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Spirit as Sport

posted by Title IX Blog
Monday, December 21, 2009 at 12:18pm EST

An interdisciplinary resource for news, legal developments, commentary, and scholarship about Title IX, the federal statute prohibiting discrimination on the basis of sex in federally funded schools.

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Last week the New Mexico Activities Association member-institutions voted to make spirit (cheerleading and dance) a sport. Officials quoted in the news reports about the vote were pretty clear that the primary purpose of this change was to help schools attain compliance with Title IX's proportionality prong. For example, one high school official stated, "Cheer and dance at Silver High has about 50 students, and we can get these to be athletes. That would definitely help us with our participation numbers for girls." This quote seems to typify the officials' concerns -- not whether spirit activities really are (or can become) athletic in nature, only that they count as such. For another example, consider the official who, in acknowledging that unlike other sports, cheer currently has no competitions other than the state tournament, expressed only "hope" that the NMAA "can work on adding something like that in the mix."

Speaking of hope, I hope NMAA plans to ensure that its cheerleading is sport in more than name only. Otherwise, its member institutions could still have legal trouble if they rely on proportionality to comply with Title IX, and rely on cheer participation to get acheive proportionality. The Office for Civil Rights does not defer to high schools or high school athletic associations' labels of what is a sport -- OCR actually compares whether the activity is being treated comparably to other athletic opportunities. For example, I recently read a decision letter issued by OCR following its investigation of Tukwila School District in Washington. OCR refused to count cheerleading as athletic opportunities, even though the Washington Interscholastic Activities Association allows its member institutions to offer cheerleading as a sport. OCR compared cheerleading program at Tukwila's Foster High School to athletic programs, and determined that cheer not comparable. Relevant differences included the fact that cheerleaders, but not athletes, had to pay ($600) to participate, cheerleading's mission statement focused on performance and spirit raising and did not mention competition, and the squad does not compete in league competition and has limited competitive opportunities.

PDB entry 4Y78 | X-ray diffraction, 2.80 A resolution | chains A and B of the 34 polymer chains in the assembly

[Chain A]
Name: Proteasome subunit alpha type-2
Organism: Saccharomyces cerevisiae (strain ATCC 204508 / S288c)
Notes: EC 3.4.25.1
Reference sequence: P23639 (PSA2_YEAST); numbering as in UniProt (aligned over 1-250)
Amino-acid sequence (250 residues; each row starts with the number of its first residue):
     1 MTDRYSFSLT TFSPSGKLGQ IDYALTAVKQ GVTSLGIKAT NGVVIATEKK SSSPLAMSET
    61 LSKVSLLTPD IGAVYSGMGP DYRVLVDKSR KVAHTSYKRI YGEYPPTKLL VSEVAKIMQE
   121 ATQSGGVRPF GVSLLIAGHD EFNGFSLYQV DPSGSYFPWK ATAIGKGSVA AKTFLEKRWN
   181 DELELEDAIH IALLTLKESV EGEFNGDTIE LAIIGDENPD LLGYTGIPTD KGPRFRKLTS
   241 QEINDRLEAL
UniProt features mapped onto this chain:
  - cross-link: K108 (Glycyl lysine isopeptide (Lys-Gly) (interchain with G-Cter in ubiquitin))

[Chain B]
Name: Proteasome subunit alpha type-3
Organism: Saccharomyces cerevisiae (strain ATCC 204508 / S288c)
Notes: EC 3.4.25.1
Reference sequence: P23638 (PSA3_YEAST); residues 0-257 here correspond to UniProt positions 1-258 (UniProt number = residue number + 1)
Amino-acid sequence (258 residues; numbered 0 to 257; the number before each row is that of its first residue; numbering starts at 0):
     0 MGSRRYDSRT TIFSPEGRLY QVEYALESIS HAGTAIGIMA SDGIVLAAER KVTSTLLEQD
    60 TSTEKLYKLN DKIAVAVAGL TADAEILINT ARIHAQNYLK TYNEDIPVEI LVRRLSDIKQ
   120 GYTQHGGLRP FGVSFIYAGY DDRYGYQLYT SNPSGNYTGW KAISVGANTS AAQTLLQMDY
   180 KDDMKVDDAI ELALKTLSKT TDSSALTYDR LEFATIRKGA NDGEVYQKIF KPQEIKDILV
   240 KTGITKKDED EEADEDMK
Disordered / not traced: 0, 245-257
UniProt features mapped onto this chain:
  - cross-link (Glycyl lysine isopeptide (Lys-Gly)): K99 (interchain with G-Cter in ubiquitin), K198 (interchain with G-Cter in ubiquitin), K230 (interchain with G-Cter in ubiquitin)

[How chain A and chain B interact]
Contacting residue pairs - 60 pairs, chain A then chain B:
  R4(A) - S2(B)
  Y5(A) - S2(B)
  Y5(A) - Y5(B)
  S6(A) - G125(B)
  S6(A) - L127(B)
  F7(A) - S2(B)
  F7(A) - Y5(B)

Hopefully schools in New Mexico will see the NMAA's decision as an opportunity not just to change the label of cheerleading from activity to sport, but to ensure that cheerleading called sport actually functions and is treated like a sport. If schools don't, OCR will.

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